Miami-Based Winemaker Donae Burston Gets Boost From Alcohol Giant – CBS Miami

MIAMI (CBSMiami / AP) – Miami-based winemaker Donae Burston, founder and CEO of La Fête du Rosé, has caught the attention of Miami Beach hotels, Target and Trader Joe’s. Now the wine label will partner with beverage company Constellation Brands, which announced Thursday that it will acquire a minority stake in the company.

CBS4 News first presented La Fête du Rosé in August 2020. Burston told CBS4 News that he wants to fight against the stereotypes of rosé wine and make the drink more generally engaging and inclusive for all races and genders.

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It seems to work.

La Fête du Rosé is the first company to receive investment funds from Constellation as part of the Focus on Minority Founders initiative launched last summer. Constellation Brands has pledged to invest $ 100 million in minority companies in the beverage alcohol industry by 2030, according to a company spokesperson.

Donae Burston (courtesy La Fête Rosé)

“Donae has created a truly unique and distinctive lifestyle brand and we believe the rose category continues to offer great growth potential,” wrote Jennifer Evans, Vice President of Ventures at Constellation, via email.

According to Evans, Constellation is looking for brands that want to stand out and grow in the market. She recognized La Fête du Rosé’s consumer-centric approach to building a brand that reflects today’s multicultural consumer values.

Constellation’s confidence in the product will add further energy to the brand, Burston said.

“For so many minority-owned companies, access to capital and infrastructure is the hardest part,” he added. “We want to keep growing and growing in the right way while maintaining our brand’s story.”

Burston started La Fête du Rosé in 2019.

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La Fête du Rosé (Courtesy of Gary James / Courtesy of La Fête Rosé)

“La Fête translates into the rosé party. So our motto is “It’s a party and everyone is invited,” said Burston in 2020.

Burston has been in the South Florida liquor industry for years. During his career, he had noticed that rosé was being marketed as a feminine drink that was little more than alcohol-flavored pink water.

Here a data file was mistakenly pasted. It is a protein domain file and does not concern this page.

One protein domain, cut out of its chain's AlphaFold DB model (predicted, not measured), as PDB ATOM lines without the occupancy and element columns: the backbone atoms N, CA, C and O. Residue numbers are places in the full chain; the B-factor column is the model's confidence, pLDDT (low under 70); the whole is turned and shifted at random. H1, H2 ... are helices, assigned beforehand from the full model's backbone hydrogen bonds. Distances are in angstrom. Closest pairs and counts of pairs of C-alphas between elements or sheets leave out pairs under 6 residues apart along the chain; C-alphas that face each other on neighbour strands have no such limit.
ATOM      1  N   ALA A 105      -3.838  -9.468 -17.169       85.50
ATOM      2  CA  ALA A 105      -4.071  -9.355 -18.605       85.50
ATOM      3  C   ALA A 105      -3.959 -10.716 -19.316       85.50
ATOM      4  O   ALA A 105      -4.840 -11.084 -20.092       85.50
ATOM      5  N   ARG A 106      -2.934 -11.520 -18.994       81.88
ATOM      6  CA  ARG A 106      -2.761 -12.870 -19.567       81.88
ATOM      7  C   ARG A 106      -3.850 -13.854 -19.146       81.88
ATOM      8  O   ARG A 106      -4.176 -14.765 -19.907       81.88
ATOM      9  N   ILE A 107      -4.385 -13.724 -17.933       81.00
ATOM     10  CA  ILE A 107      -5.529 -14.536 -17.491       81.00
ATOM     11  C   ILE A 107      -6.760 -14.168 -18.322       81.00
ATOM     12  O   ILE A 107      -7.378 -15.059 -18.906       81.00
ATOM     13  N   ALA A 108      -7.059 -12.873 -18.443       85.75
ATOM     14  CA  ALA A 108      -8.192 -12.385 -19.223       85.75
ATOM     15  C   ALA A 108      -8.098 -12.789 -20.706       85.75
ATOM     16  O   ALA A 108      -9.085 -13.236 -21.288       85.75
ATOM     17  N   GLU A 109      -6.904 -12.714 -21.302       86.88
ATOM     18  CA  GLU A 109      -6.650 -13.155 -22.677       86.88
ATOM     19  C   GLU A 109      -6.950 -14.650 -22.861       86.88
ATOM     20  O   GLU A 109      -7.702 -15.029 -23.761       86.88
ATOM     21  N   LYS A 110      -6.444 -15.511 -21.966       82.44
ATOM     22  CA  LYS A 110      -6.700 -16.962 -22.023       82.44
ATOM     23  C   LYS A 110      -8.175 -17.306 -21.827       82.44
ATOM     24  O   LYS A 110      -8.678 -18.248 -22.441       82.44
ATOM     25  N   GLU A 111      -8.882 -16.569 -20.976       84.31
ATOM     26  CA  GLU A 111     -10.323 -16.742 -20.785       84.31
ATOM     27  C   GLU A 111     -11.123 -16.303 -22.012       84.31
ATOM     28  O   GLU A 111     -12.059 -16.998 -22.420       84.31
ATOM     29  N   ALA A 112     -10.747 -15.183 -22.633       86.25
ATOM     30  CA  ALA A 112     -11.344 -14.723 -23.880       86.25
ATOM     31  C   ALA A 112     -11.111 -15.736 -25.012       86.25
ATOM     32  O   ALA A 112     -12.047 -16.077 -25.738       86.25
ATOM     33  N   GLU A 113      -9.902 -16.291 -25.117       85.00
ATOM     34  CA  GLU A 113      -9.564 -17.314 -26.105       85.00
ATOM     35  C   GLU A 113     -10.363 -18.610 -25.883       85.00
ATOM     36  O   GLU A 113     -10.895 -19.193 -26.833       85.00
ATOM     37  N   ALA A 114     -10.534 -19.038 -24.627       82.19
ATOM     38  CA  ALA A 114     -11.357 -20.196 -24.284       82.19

But Burston knew better. He had had ample opportunity to visit the south of France, where rosé is a popular summer drink with men and women alike. At a cocktail party during the Cannes Film Festival 2017, he made contacts with Domaine Bertaud Belieu in Saint-Tropez. Shortly afterwards, he launched the first black-owned rosé label to be produced in the region.

Its rosé tends to be dry, with notes of fresh strawberries and hazelnuts. The magazine Wine Enthusiast gave La Fête 90 points and praised it for a maturity that is “spicy and fresh at the same time”.

It goes with anything, said Burston. On the brand’s Instagram page, visitors can see photos of it alongside caviar, French fries or grilled branzino. You’ll also notice the label’s target audience: everyone. And yes, especially colored people.

“For so long, minority wine drinkers have been overlooked,” said Burston. “We weren’t seen as serious consumers in this area.”

Growing interest in black-owned brands has broadened the industry’s perspective, he said. The quarantine and booming popularity of rosé – with sales growing more than 40% per year in the US, according to the Wine Economist website – have also created a snowball effect that is rapidly raising the label’s profile.

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